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- The Nile Project to be in residence at UAB’s Alys Stephens Center in 2015
- Libertarian Gary Johnson joins Tuesday panel for Earth Month
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- Cellular Stress May Prevent Alzheimer’s Disease
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- 2014-2015 UAB USGA General Election Results
- Celebrate Asian & Pacific Islander Heritage Month
A certain degree of memory loss and decline in cognitive abilities is normal as humans age. Neurons, or nervous system cells, in the brain are formed at birth and, for the most part, are post-mitotic, meaning they do not continue replicating. They are unique in that a person cannot simply grow them as needed, which explains why healing brain injuries can be so daunting.
So, when someone has been alive for seventy years, so have their neurons, and few new ones have been formed. Hence, memory loss and slight cognitive decline are normal. These changes, however, should not be enough to drastically alter one’s way of living. Forgetting to water the plants or pick up dry cleaning a few times is not a huge deal. However, forgetting how to get home or how to dial a commonly called number are signs of something more serious than normal aging.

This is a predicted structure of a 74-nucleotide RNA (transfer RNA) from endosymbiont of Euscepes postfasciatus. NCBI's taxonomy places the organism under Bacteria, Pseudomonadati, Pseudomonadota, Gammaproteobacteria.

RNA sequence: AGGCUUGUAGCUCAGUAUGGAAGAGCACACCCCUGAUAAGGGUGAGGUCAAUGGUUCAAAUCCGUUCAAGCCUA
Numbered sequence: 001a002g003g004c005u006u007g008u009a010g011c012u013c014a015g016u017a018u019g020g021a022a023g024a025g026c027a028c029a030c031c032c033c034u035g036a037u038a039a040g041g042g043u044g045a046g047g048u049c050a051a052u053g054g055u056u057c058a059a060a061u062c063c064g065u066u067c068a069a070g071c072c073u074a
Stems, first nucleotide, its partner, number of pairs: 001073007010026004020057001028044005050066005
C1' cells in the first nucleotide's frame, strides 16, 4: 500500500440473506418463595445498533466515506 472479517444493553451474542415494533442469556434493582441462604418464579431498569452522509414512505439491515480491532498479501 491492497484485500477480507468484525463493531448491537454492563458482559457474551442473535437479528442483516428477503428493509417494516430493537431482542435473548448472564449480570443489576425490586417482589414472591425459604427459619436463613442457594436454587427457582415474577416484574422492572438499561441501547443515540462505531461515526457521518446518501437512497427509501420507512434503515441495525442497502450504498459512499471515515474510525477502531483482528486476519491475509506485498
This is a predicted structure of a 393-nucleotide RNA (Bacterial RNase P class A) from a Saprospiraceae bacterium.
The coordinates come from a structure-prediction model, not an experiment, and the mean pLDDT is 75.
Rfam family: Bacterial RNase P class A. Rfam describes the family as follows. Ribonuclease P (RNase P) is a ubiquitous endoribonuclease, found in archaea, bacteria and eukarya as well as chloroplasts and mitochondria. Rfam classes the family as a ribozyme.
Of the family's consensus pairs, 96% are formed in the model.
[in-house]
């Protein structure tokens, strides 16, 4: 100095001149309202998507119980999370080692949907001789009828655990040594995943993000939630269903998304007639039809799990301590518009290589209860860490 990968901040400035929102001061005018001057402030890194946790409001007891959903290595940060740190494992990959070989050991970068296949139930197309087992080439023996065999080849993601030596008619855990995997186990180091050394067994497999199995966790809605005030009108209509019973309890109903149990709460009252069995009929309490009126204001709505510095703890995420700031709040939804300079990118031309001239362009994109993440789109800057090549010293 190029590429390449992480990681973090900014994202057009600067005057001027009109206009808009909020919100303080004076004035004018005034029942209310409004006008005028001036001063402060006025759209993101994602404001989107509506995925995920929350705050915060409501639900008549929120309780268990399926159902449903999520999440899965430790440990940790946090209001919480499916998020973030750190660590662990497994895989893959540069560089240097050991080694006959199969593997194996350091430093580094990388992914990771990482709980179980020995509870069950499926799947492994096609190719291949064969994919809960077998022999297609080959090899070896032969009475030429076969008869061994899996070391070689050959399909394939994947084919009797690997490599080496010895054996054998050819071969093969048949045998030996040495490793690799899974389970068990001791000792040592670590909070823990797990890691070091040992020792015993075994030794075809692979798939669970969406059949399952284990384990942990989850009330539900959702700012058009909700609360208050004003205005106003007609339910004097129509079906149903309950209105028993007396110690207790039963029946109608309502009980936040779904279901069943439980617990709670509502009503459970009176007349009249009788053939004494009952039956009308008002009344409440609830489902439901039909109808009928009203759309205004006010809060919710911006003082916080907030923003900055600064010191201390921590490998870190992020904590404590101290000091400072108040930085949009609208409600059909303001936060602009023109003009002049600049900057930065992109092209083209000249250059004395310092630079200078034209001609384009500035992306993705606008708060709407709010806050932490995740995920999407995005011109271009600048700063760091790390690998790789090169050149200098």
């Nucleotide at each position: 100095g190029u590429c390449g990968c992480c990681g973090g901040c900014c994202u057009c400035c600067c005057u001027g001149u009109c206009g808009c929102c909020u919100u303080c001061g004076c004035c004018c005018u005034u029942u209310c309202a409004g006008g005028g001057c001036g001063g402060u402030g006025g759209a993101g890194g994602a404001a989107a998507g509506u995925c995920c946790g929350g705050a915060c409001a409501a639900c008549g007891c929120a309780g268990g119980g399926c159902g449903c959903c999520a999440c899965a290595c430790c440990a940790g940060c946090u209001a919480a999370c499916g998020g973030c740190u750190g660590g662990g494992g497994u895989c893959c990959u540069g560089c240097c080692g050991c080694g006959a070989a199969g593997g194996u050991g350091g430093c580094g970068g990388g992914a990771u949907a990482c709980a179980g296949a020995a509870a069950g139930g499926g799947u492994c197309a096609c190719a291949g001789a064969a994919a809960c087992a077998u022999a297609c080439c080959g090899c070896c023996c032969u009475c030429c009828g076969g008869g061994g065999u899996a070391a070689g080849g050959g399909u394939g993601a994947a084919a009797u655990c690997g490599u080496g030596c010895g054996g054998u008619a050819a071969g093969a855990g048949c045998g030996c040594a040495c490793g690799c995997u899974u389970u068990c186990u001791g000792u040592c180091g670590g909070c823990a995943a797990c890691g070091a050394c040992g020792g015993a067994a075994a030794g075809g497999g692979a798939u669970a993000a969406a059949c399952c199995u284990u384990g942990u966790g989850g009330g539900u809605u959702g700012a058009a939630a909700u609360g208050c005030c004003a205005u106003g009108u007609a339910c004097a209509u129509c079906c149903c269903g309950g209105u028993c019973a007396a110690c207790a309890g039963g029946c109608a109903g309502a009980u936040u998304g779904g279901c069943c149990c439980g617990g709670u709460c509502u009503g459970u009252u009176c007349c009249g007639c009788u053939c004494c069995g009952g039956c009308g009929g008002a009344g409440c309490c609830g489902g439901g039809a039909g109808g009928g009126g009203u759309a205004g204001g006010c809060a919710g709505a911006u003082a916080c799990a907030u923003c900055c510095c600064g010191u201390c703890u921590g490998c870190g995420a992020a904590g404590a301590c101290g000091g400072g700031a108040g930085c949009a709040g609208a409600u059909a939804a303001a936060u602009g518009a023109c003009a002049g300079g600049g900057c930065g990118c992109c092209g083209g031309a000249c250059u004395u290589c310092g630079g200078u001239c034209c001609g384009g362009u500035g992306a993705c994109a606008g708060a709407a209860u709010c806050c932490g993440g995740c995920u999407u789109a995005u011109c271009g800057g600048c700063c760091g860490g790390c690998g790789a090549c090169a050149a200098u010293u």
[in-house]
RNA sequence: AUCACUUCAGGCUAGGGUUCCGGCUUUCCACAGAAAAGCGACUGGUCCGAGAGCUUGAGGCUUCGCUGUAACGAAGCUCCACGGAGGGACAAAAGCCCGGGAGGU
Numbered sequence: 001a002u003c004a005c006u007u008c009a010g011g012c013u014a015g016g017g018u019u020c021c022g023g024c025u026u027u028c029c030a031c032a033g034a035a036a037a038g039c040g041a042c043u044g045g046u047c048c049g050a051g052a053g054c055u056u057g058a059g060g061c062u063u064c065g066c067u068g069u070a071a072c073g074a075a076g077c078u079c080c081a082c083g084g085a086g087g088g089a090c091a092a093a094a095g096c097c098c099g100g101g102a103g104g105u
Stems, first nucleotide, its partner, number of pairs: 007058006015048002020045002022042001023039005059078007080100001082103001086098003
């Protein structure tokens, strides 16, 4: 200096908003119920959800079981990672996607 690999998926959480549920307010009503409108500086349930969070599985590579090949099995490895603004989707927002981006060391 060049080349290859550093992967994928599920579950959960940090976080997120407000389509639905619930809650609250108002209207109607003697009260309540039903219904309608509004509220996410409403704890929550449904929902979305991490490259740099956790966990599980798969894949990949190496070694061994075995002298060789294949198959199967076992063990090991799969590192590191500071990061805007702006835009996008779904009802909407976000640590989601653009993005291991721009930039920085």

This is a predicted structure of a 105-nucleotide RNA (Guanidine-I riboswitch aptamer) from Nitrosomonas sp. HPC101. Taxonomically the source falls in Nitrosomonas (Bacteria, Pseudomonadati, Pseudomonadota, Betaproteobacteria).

The scientific community’s understanding of neurodegenerative diseases has seen much progress over the past few years. At this point, it is known that most diseases irreversibly impair both memory and cognitive function. The Alzheimer’s Association defines dementia as a decline in mental ability severe enough to interfere with daily life. The term “dementia” is umbrella term that encompasses different types of neurodegenerative diseases, including Alzheimer’s disease, which affects millions of Americans.
To date, it is believed that one of the first signs of Alzheimer’s disease is shrinkage of the hippocampus, a part of the brain known for learning and memory. As a result, memory loss is the first main system of Alzheimer’ disease. Other symptoms inevitably follow, since cell degeneration and death is occurring in different regions of the brain. This decline is permanent because neurons cannot regenerate themselves.
Both early and late onset Alzheimer’s disease seem to have a genetic component based on research that has been conducted. The presence of certain mutations indicates early onset Alzheimer’s disease in many patients. Late onset Alzheimer’s disease is still being studied for more explanation as to what is going wrong in the brain.
There is, however, some good news for people who want to do everything in their power to avoid dementia. Simple aerobic exercise a few times a week can help delay memory loss. A study titled “Exercise training increases size of hippocampus and improves memory” published in “Proceedings of the National Academy of Sciences” showed that exercise causes about a 2% increase in the hippocampus, which plays a role in memory integration. The study was done on participants over the age of sixty, meaning that most people still have time to start on an exercise regime that can increase mental health.